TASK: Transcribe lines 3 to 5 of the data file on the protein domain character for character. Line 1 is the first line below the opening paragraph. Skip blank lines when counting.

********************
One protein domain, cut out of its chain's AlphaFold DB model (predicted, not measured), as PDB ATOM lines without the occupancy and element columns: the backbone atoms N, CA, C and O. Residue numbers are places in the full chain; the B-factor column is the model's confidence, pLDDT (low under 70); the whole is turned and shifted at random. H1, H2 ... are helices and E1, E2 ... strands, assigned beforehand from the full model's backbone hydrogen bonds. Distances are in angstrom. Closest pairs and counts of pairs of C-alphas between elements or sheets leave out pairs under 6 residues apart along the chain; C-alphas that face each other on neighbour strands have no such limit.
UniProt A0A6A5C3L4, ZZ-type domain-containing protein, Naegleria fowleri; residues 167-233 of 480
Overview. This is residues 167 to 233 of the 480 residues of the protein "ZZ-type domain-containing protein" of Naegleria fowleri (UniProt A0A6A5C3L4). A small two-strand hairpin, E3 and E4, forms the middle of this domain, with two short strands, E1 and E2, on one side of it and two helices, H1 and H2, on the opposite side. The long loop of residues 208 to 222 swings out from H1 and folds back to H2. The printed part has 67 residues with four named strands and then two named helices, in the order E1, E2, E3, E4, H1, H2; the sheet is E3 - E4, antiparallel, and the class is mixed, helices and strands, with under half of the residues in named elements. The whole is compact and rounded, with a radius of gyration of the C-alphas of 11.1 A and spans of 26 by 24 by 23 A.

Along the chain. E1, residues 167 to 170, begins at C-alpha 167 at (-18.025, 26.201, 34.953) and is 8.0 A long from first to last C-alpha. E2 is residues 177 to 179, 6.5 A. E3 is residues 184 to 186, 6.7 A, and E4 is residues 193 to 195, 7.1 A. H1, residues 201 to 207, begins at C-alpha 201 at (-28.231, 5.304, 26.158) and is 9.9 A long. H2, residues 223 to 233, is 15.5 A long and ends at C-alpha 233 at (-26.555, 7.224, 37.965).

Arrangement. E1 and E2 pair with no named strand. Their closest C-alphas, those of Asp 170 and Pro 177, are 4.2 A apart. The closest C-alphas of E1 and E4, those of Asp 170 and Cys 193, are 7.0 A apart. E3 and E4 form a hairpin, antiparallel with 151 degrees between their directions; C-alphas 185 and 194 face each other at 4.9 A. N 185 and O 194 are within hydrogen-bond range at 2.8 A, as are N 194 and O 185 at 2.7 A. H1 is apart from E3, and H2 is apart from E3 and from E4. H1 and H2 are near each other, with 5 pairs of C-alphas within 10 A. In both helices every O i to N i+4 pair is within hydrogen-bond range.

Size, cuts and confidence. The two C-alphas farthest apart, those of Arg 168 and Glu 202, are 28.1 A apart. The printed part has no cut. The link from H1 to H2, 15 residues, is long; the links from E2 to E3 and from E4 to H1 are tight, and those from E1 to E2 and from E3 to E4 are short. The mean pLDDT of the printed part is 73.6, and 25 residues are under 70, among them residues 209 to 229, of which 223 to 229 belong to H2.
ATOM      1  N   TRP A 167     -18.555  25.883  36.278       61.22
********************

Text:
Along the chain. E1, residues 167 to 170, begins at C-alpha 167 at (-18.025, 26.201, 34.953) and is 8.0 A long from first to last C-alpha. E2 is residues 177 to 179, 6.5 A. E3 is residues 184 to 186, 6.7 A, and E4 is residues 193 to 195, 7.1 A. H1, residues 201 to 207, begins at C-alpha 201 at (-28.231, 5.304, 26.158) and is 9.9 A long. H2, residues 223 to 233, is 15.5 A long and ends at C-alpha 233 at (-26.555, 7.224, 37.965).

Arrangement. E1 and E2 pair with no named strand. Their closest C-alphas, those of Asp 170 and Pro 177, are 4.2 A apart. The closest C-alphas of E1 and E4, those of Asp 170 and Cys 193, are 7.0 A apart. E3 and E4 form a hairpin, antiparallel with 151 degrees between their directions; C-alphas 185 and 194 face each other at 4.9 A. N 185 and O 194 are within hydrogen-bond range at 2.8 A, as are N 194 and O 185 at 2.7 A. H1 is apart from E3, and H2 is apart from E3 and from E4. H1 and H2 are near each other, with 5 pairs of C-alphas within 10 A. In both helices every O i to N i+4 pair is within hydrogen-bond range.

Size, cuts and confidence. The two C-alphas farthest apart, those of Arg 168 and Glu 202, are 28.1 A apart. The printed part has no cut. The link from H1 to H2, 15 residues, is long; the links from E2 to E3 and from E4 to H1 are tight, and those from E1 to E2 and from E3 to E4 are short. The mean pLDDT of the printed part is 73.6, and 25 residues are under 70, among them residues 209 to 229, of which 223 to 229 belong to H2.